Thursday, 7 March 2013

my first guitar

"Guitar contains an orchestra and is more reliable than any romantic partner." Terry

After years of begging him to get me a guitar, my dad eventually got me a cheap second hand ninja nighthawk copy of a  fender strat, which plays grungy punky sounds.

All the other kids had fender strats because that is what everyone believed made you cool. I wanted to play guitar since seven years old and I had to wait until my 16th birthday. I was so happy. I played it for hours but my parents wouldn’t let me use the cheap amp that came with it. Too noisy.

When my brother saw I had a guitar and got jealous, my dad went out and bought him a brand new fender strat and brand new amplifier. He trashed it a year later doing the whole punk rage thing with his mates, bashing it against the stage for image and reputation purposes after seeing the wankers do the same thing on mtv.

I still have my ninja nighthawk, indeed I also still have my brothers fender strat which I have done my very best to fix the intonation and replace the broken parts; my belief that no musical instrument should be treated like a disposable bit of shit.

I had one formal guitar lesson as part of my 16th birthday present. It was several years before I saw through my dads apparent kindness that the whole thing had for him been a manipulative ruse to try and put me off pretensions of being a musician. During the one lesson I learned how to play the major chords, how to power-strum, finger-building scales ("the difference between a guy with a guitar and a really great musician, is doing at least half an hour to an hour of scales, every day of your life."), how to read basic guitar notation (the dot / fret charts) and quite a lot else. It was an intensive lesson because I am a fast learner when I am passionate about the subject.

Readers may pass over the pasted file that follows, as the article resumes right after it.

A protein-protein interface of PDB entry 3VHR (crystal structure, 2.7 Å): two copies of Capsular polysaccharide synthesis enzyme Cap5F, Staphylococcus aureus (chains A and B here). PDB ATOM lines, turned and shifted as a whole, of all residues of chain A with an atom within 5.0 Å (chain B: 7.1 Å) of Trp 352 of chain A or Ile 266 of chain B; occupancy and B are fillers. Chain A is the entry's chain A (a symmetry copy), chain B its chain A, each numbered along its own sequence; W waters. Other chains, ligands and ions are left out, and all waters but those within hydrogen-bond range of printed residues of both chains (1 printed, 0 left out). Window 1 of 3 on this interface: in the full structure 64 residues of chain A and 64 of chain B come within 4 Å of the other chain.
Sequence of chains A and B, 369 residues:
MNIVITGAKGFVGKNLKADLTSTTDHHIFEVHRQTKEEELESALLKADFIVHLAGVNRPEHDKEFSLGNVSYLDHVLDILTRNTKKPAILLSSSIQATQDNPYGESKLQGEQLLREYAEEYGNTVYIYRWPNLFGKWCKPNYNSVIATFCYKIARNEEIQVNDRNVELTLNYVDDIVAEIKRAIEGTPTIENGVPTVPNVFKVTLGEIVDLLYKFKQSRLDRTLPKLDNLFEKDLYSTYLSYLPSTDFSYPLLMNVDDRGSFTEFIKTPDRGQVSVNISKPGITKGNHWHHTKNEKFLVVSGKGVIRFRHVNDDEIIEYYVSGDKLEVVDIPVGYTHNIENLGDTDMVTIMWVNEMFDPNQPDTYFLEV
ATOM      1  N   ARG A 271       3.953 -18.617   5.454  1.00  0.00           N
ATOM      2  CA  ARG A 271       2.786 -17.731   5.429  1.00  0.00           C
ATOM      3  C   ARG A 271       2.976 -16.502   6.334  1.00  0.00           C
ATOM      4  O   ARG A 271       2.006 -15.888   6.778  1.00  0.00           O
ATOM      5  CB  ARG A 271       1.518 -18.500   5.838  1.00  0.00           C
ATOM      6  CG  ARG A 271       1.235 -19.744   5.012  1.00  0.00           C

My dad told me a few days later that the teacher had quit and the music center was closing down so there would be no more guitar lessons, thus saving himself five pounds an hour on his sons education.

Some time later he bought my brother a drum kit and a railway carriage for the garden for him to play it in. I worked my arse off cleaning tables and washing up at the motorway service station for £3.41 an hour, eventually saved up and got a Korg G3 multi-effects box so I could sound proper gothic and start my first band, Oubliette.

This year I will be 36.

Thanks to part-payment schemes I now have a semi-acoustic Samik Blackbird which when played well is pure tonally beautiful, the sound has colours I never felt before in any other make of guitar. So long as you can cope with the pay-off that the scratchy noises your fingers make on the strings is a part of its nature, and that the guitar all carved from one piece of wood (unlike most makes) so the neck eventually warps and you have to extend the bridge to raise the strings, which requires an adjustment to the tuning.

The stringed instrument I play most often is an Irish flatbacked buzuki (Arabic ones have hardwood, rounded backs) a medieval long-necked lute that sounds of folk-music and the existence of which, as well as traditional songs of both cultures having the same root, proves a trade route between Arabia and Ireland that I later discovered more about while reading Irish mythology/history (which are both the same thing and therefore more honest than academic records who pretend half of it is fiction).

I also have an unidentified type of Encore which sounds great too and was a tenner from Cash Generator, and a Jedi fretless bass, a Japanese import which I traveled two hundred km and slept on concrete streets to put a deposit on, and which cost me a relationship - but it is worth it; any girl who doesn't understand how important bass is to a musician does not deserve to date one.

I regret not having more time to study. I have made many recordings, none as yet made proper and ready for public release. I'm currently in the formative stages of yet another band; mixed age, mixed ability. Also I'm now giving tuition myself (for free because I believe in music and encouraging talent), the most important aspect of which is: "ignore what everyone else is doing, find your own way to play if you want people to pay attention to what you're doing." Unfortunately most kids now are too programmed by video games to ever discover that.


  1. I had never head about how you got the bass, I love it even more now <3

  2. It’s kind of sad but inspiring to hear your story. It’s obvious that being a musician has always been there inside you. Too bad your parents didn’t have it in them to support you. I don’t know what your Dad was thinking, but all I can say is, your experiences must have helped you ignite more of your passion for music. Good luck on your music endeavor! Cherie @